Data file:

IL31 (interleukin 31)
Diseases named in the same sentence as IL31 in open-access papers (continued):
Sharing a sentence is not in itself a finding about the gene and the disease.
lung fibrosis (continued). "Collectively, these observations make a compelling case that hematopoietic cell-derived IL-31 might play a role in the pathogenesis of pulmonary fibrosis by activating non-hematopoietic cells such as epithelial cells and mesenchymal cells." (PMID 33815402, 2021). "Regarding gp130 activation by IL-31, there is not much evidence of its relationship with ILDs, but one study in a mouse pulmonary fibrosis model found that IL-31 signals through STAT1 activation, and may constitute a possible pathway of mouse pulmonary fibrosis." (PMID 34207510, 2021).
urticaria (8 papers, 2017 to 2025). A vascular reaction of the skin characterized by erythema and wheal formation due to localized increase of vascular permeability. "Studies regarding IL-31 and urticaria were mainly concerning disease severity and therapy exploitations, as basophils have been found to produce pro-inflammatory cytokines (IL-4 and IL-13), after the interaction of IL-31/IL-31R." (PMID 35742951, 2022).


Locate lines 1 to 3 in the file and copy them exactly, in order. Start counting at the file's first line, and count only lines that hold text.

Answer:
IL31 (interleukin 31)
Diseases named in the same sentence as IL31 in open-access papers (continued):
Sharing a sentence is not in itself a finding about the gene and the disease.